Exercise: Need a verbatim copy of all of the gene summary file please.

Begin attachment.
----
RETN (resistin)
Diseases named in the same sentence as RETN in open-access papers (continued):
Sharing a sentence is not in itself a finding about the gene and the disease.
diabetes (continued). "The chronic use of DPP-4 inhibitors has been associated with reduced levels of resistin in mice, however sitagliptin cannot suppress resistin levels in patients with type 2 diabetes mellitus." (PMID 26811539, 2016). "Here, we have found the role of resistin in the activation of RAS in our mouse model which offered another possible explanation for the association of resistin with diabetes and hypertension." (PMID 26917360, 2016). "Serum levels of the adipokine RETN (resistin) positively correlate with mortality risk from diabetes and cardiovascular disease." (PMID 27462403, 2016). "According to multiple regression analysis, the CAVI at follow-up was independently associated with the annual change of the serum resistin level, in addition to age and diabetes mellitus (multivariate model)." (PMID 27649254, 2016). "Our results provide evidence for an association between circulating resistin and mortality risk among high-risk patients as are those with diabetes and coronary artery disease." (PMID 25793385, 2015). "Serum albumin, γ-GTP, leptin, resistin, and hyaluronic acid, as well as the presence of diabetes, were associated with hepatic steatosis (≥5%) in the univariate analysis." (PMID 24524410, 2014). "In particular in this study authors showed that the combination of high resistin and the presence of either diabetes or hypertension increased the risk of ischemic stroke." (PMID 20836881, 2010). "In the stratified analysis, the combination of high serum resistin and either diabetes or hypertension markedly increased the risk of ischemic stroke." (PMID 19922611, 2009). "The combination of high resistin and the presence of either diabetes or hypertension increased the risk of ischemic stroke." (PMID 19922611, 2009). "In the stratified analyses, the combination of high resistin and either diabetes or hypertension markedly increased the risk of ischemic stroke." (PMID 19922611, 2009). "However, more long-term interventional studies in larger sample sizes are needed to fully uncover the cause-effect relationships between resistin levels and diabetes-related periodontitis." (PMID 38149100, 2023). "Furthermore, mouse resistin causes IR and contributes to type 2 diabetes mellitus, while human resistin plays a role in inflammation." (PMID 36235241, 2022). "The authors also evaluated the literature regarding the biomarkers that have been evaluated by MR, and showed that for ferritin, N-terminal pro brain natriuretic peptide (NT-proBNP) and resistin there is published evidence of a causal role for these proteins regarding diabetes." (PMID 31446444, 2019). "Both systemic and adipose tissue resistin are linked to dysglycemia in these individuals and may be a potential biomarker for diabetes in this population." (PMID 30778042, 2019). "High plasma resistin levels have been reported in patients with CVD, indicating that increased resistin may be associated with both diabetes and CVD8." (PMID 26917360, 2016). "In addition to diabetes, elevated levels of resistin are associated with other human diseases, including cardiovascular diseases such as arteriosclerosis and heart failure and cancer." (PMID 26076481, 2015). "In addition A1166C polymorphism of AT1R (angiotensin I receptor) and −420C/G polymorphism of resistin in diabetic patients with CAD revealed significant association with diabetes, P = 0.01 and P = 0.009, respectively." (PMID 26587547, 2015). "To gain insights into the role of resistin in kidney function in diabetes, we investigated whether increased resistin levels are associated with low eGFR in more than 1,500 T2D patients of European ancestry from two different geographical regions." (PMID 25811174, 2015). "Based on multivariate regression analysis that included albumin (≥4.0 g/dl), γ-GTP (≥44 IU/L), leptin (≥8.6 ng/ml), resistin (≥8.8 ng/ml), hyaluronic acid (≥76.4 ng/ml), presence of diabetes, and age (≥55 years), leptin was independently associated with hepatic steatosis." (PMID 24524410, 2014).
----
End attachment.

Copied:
RETN (resistin)
Diseases named in the same sentence as RETN in open-access papers (continued):
Sharing a sentence is not in itself a finding about the gene and the disease.
diabetes (continued). "The chronic use of DPP-4 inhibitors has been associated with reduced levels of resistin in mice, however sitagliptin cannot suppress resistin levels in patients with type 2 diabetes mellitus." (PMID 26811539, 2016). "Here, we have found the role of resistin in the activation of RAS in our mouse model which offered another possible explanation for the association of resistin with diabetes and hypertension." (PMID 26917360, 2016). "Serum levels of the adipokine RETN (resistin) positively correlate with mortality risk from diabetes and cardiovascular disease." (PMID 27462403, 2016). "According to multiple regression analysis, the CAVI at follow-up was independently associated with the annual change of the serum resistin level, in addition to age and diabetes mellitus (multivariate model)." (PMID 27649254, 2016). "Our results provide evidence for an association between circulating resistin and mortality risk among high-risk patients as are those with diabetes and coronary artery disease." (PMID 25793385, 2015). "Serum albumin, γ-GTP, leptin, resistin, and hyaluronic acid, as well as the presence of diabetes, were associated with hepatic steatosis (≥5%) in the univariate analysis." (PMID 24524410, 2014). "In particular in this study authors showed that the combination of high resistin and the presence of either diabetes or hypertension increased the risk of ischemic stroke." (PMID 20836881, 2010). "In the stratified analysis, the combination of high serum resistin and either diabetes or hypertension markedly increased the risk of ischemic stroke." (PMID 19922611, 2009). "The combination of high resistin and the presence of either diabetes or hypertension increased the risk of ischemic stroke." (PMID 19922611, 2009). "In the stratified analyses, the combination of high resistin and either diabetes or hypertension markedly increased the risk of ischemic stroke." (PMID 19922611, 2009). "However, more long-term interventional studies in larger sample sizes are needed to fully uncover the cause-effect relationships between resistin levels and diabetes-related periodontitis." (PMID 38149100, 2023). "Furthermore, mouse resistin causes IR and contributes to type 2 diabetes mellitus, while human resistin plays a role in inflammation." (PMID 36235241, 2022). "The authors also evaluated the literature regarding the biomarkers that have been evaluated by MR, and showed that for ferritin, N-terminal pro brain natriuretic peptide (NT-proBNP) and resistin there is published evidence of a causal role for these proteins regarding diabetes." (PMID 31446444, 2019). "Both systemic and adipose tissue resistin are linked to dysglycemia in these individuals and may be a potential biomarker for diabetes in this population." (PMID 30778042, 2019). "High plasma resistin levels have been reported in patients with CVD, indicating that increased resistin may be associated with both diabetes and CVD8." (PMID 26917360, 2016). "In addition to diabetes, elevated levels of resistin are associated with other human diseases, including cardiovascular diseases such as arteriosclerosis and heart failure and cancer." (PMID 26076481, 2015). "In addition A1166C polymorphism of AT1R (angiotensin I receptor) and −420C/G polymorphism of resistin in diabetic patients with CAD revealed significant association with diabetes, P = 0.01 and P = 0.009, respectively." (PMID 26587547, 2015). "To gain insights into the role of resistin in kidney function in diabetes, we investigated whether increased resistin levels are associated with low eGFR in more than 1,500 T2D patients of European ancestry from two different geographical regions." (PMID 25811174, 2015). "Based on multivariate regression analysis that included albumin (≥4.0 g/dl), γ-GTP (≥44 IU/L), leptin (≥8.6 ng/ml), resistin (≥8.8 ng/ml), hyaluronic acid (≥76.4 ng/ml), presence of diabetes, and age (≥55 years), leptin was independently associated with hepatic steatosis." (PMID 24524410, 2014).